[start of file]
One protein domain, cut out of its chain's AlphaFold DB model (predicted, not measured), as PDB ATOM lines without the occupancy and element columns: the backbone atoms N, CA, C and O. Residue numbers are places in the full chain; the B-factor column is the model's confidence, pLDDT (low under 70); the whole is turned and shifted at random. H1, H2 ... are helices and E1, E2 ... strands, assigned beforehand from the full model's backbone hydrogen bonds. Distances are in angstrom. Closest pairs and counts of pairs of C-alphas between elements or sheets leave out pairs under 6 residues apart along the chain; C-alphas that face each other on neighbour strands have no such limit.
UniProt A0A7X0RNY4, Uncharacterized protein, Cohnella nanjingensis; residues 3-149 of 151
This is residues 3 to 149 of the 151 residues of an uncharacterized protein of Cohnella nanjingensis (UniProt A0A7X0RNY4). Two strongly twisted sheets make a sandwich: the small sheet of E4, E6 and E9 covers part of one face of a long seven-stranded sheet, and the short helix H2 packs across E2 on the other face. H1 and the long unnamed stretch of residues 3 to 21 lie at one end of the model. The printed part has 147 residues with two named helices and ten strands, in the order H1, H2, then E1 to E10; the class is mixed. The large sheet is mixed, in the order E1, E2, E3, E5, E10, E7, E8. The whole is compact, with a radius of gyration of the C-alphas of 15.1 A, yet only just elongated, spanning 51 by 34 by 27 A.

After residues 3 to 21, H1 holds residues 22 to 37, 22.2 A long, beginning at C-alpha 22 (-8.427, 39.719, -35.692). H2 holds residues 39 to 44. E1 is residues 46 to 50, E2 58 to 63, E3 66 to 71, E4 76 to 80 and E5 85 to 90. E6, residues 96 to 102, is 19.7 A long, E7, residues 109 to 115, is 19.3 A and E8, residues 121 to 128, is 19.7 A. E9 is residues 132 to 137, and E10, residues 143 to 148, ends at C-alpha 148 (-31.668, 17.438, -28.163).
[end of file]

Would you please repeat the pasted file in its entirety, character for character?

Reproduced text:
One protein domain, cut out of its chain's AlphaFold DB model (predicted, not measured), as PDB ATOM lines without the occupancy and element columns: the backbone atoms N, CA, C and O. Residue numbers are places in the full chain; the B-factor column is the model's confidence, pLDDT (low under 70); the whole is turned and shifted at random. H1, H2 ... are helices and E1, E2 ... strands, assigned beforehand from the full model's backbone hydrogen bonds. Distances are in angstrom. Closest pairs and counts of pairs of C-alphas between elements or sheets leave out pairs under 6 residues apart along the chain; C-alphas that face each other on neighbour strands have no such limit.
UniProt A0A7X0RNY4, Uncharacterized protein, Cohnella nanjingensis; residues 3-149 of 151
This is residues 3 to 149 of the 151 residues of an uncharacterized protein of Cohnella nanjingensis (UniProt A0A7X0RNY4). Two strongly twisted sheets make a sandwich: the small sheet of E4, E6 and E9 covers part of one face of a long seven-stranded sheet, and the short helix H2 packs across E2 on the other face. H1 and the long unnamed stretch of residues 3 to 21 lie at one end of the model. The printed part has 147 residues with two named helices and ten strands, in the order H1, H2, then E1 to E10; the class is mixed. The large sheet is mixed, in the order E1, E2, E3, E5, E10, E7, E8. The whole is compact, with a radius of gyration of the C-alphas of 15.1 A, yet only just elongated, spanning 51 by 34 by 27 A.

After residues 3 to 21, H1 holds residues 22 to 37, 22.2 A long, beginning at C-alpha 22 (-8.427, 39.719, -35.692). H2 holds residues 39 to 44. E1 is residues 46 to 50, E2 58 to 63, E3 66 to 71, E4 76 to 80 and E5 85 to 90. E6, residues 96 to 102, is 19.7 A long, E7, residues 109 to 115, is 19.3 A and E8, residues 121 to 128, is 19.7 A. E9 is residues 132 to 137, and E10, residues 143 to 148, ends at C-alpha 148 (-31.668, 17.438, -28.163).